I have positioned myself as a big believer in independent oil and gas companies and 30% of my portfolio consists of oil- and gas bets that I sleep comfortably with as I purchased them at an average P/E of ten which gives the shares enough room to run up higher but also provides me with a significant margin of safety. Most of the oil- and gas companies I own exhibit short-term operational problems or the market has marked them as underdogs because of high capex or divestiture programs (which in the long-term are good for shareholders). The energy sector and the basic materials sector can offer investors serious bargains when they remain committed to not place too much value on short-term price fluctuations or volatile macro-economic data. While I do not pay attention to specific macro data such as GDP, inflation, unemployment, currencies, interest rates etc. I still watch the long-term trends. Since interest rates are still near zero, unemployment in the US and South Europe continue to be high (Greece is still restructuring its banking sector probably lagging the US by up to five years) and China's construction sector cools down, there is a lot of opportunity and potential for the global economy to get back on its long-term growth track of 3-4% per annum. Energy plays will ultimately benefit from increased oil- and gas production (already taking place in the US) and new exporting opportunities as the US is likely to produce excess supplies in the future. Devon Energy (DVN) is such an energy play.
Increasing production levels and fairly stable oil prices in the neighborhood of $100 per barrel are very supportive long-term business drivers for Devon Energy. Long-term oil prices are supported by supplies that are harder to exploit and take longer to get to market.
Devon employs an exploration method called fracking to access shale gas plays and address exploration challenges of traditional oil- and gas majors. On its website, Devon summarizes the fracking process:
Hydraulic fracturing works like this: Several thousand feet below the earth's surface, a mixture composed primarily of water and sand is pumped under high pressure into a shale formation containing natural gas. The mixture creates fractures in the shale. The sand keeps those fractures open, allowing natural gas to rush into the wellbore.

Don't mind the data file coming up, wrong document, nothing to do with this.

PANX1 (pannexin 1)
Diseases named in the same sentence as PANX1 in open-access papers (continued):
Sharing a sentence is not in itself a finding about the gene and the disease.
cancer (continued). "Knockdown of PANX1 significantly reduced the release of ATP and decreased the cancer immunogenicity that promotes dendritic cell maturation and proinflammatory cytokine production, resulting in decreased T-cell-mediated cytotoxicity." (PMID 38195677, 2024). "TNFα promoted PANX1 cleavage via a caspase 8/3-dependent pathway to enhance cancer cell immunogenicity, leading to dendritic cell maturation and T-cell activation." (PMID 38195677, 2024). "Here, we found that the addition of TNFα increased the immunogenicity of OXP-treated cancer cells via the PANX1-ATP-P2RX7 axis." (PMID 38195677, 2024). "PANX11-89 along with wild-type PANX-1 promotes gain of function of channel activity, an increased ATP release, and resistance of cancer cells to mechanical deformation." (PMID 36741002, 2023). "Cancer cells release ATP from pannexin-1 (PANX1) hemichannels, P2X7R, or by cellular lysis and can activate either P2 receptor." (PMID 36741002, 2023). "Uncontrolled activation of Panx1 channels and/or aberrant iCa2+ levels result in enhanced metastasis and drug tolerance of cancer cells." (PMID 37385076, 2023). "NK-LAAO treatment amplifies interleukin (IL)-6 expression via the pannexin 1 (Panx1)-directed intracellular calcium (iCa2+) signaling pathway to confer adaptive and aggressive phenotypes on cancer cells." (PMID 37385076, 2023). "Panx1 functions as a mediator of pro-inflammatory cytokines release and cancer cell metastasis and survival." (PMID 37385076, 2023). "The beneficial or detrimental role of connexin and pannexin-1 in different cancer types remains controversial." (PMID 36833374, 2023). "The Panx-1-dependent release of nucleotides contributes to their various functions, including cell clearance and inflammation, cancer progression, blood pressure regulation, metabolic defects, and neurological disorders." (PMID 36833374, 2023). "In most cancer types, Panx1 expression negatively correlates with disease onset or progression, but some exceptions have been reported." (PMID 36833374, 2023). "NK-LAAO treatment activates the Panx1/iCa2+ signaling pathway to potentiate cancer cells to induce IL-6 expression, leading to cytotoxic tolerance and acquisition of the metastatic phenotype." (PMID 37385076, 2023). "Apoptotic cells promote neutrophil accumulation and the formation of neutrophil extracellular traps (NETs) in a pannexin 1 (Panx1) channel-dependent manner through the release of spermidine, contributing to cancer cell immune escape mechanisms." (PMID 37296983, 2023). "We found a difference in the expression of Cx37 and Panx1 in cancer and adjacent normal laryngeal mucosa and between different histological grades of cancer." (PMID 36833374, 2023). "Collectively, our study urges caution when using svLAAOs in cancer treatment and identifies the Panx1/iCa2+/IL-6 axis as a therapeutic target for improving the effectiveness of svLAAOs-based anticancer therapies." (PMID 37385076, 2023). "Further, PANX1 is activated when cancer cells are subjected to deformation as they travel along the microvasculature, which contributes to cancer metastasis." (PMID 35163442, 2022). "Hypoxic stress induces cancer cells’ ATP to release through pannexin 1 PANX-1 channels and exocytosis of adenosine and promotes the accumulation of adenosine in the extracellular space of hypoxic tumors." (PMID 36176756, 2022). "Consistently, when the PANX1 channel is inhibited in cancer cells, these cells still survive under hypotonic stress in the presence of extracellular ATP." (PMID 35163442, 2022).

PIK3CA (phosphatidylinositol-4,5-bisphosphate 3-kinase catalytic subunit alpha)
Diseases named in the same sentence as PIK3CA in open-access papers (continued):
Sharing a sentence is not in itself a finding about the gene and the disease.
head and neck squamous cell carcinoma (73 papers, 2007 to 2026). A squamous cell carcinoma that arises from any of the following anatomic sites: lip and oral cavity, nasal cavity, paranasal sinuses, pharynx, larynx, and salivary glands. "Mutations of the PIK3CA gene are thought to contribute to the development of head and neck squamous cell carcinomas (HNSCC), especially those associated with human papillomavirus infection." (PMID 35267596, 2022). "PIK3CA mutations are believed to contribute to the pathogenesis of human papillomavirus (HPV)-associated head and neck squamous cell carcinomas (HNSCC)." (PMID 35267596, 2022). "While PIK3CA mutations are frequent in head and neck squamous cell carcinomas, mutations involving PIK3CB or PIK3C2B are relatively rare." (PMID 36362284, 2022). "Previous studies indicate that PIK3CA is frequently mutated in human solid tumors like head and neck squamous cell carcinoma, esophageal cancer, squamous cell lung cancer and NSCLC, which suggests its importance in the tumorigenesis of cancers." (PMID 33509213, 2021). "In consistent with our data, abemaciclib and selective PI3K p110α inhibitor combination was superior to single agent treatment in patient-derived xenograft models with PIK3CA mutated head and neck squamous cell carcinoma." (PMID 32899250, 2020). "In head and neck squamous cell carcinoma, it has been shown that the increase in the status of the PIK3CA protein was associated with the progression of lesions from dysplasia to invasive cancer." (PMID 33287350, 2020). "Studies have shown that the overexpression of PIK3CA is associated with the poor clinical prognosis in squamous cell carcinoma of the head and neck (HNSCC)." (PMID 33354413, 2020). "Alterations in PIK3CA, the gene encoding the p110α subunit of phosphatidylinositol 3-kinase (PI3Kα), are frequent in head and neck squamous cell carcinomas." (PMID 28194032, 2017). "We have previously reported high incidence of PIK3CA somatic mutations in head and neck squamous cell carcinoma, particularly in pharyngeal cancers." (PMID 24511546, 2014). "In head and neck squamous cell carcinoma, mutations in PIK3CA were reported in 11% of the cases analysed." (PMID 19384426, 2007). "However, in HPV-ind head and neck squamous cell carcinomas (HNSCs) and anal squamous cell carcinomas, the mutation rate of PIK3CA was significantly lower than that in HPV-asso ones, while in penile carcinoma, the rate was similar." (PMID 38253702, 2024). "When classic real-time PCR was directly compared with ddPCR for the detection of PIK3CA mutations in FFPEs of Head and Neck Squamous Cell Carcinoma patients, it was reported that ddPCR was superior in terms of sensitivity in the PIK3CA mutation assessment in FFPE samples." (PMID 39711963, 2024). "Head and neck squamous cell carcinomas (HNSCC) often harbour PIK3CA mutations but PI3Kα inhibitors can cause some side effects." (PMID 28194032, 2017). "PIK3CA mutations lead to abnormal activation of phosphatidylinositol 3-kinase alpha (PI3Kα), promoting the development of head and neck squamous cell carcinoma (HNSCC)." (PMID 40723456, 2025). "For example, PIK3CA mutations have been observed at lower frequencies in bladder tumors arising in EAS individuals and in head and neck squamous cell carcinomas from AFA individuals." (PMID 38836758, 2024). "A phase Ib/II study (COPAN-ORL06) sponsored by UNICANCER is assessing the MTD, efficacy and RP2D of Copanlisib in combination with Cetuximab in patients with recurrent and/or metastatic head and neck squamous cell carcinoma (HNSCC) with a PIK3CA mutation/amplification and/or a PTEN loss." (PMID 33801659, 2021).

This process typically takes place at least a mile below groundwater sources. For instance, in the Barnett Shale of north Texas, the shale formation lies in depths ranging from 6,500 to 9,200 feet deep. By comparison, most water wells in that area are drilled to depths ranging between 150 and 700 feet. Many layers of rock separate the aquifer from the area where fracking takes place.
Due to absence of groundwater contamination cases fracking seems to be a fair game exploration technique. While there are other concerns about its environmental implications I do not believe that a US administration will stifle the natural gas fracking boom with regulation. 58% of Devon's total production relates to natural gas, 18% comes from natural gas liquids and 24% comes from oil. Devon Energy will be a prime beneficiary if the US regulatory regime for hydraulic fracking continues to support shale gas extraction in the name of energy independence. Fracking is a highly complex, but also highly promising method to access natural gas reservoirs that previously were thought to be not exploitable. Investors believing in a continuous natural gas boom (as do I) might want to have a thorough look at Devon Energy which is heavily reliant on natural gas production.